BY MADISON LING
Natalie Mizell, the owner and Artistic Director of The Ballet and Performing Arts Centre, has pursued dance as something that has “always [been] a passion of [hers].” Mizell attended Meredith College, followed by the University of North Carolina at Greensboro, to attain a degree in dance, transferring to UNCG to be a part of a bigger dance department. After graduation, her immediate goal was to open a dance school, and that is exactly what she did.
The studio originally opened in Lewisville, with only about 1000 square feet, before moving to its present 5500-square-foot location five years later. The space with two studios, soon to be three, and high ceilings is conducive to the ballet choreography that the studio emphasizes, along with the other styles they offer: pointe, jazz, tap, hip-hop, contemporary, variations, and partnering. Progressing Ballet Technique and American Ballet Theatre techniques are two types of specialized training that BPAC offers, in addition to their regular classes. With these two classes, the studio really tries to teach students how to dance in a way that is safe for their bodies.
The five teachers at the studio are all classically trained, whether that be with a degree from a university or through professional training. They all work together to train the students to be well-rounded, technical dancers who can be successful, no matter if they want to dance professionally, get a degree in dance, or even just take classes comfortably in a professional environment. However, the most important aspect of the classes is that all the students have fun and be successful at whatever they want to do.
Mizell considers BPAC her family and wants all the students to know how much it cares about them. She values her relationship with her students highly and knows all the student’s names. She never wants a time to come when she doesn’t know each one of her students. “I think something really special about our studio is there are five of us [teachers] here, and we know every single student taking a class,” said Mizell. “They all become part of the family here.” Her emphasis is on being with the students, and she teaches many classes herself, even with all her responsibilities as the Director. Her title with the dancers has affectionately become “Mom.” The family atmosphere is also fostered by the older dancers, as they take it upon themselves to be mentors for the younger dancers.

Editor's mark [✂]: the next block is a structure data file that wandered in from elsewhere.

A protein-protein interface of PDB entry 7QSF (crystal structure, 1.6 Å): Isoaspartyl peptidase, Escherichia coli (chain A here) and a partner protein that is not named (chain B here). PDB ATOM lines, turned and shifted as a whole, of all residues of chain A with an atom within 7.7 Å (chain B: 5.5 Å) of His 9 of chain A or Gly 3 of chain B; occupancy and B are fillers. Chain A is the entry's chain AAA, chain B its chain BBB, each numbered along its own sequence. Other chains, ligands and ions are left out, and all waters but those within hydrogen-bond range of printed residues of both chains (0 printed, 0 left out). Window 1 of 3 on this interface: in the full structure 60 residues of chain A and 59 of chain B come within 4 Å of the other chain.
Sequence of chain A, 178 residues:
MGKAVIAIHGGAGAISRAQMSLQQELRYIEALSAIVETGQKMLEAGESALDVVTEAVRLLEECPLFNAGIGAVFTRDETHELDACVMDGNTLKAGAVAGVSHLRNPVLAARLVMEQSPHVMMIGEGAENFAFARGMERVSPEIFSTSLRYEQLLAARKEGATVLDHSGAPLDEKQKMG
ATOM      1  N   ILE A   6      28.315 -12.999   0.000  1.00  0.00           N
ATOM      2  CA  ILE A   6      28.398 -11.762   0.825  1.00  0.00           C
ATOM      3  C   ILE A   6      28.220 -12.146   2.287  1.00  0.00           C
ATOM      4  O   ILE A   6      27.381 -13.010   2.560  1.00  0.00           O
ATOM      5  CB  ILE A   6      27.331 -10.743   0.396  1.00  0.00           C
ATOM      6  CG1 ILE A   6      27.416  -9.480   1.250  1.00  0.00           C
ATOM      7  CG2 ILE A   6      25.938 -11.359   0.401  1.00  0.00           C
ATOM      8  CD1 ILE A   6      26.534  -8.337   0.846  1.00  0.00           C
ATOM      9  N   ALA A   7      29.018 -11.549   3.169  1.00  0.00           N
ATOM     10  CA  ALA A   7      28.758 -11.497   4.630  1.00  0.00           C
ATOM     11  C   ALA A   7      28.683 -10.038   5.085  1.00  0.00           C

Mizell sees students coming back from college and taking time out of their lives to visit the studio again. She sees this as a positive note, demonstrating what a family the students feel that the studio is, after spending years and years of their lives dancing at BPAC.
The competition team is a more recent addition to the studio’s repertoire, growing in the past five years to about thirty to forty students and performing at three local competitions a year. The local competitions are extremely convenient for those families with kids doing many activities all at once. The competition classes are by audition and then require certain core classes. To add to the competition program’s appeal, a graduate of the studio, Megan, has returned to the area to teach the 2nd grade and help choreograph jazz and hip hop for the competition team.
The studio’s performances throughout the year include a winter performance of The Nutcracker, which is by audition, and a spring show that involves a different ballet every year for Act I, followed by a second act that includes all the competition routines, as well as jazz, hip-hop, tap, and contemporary dances.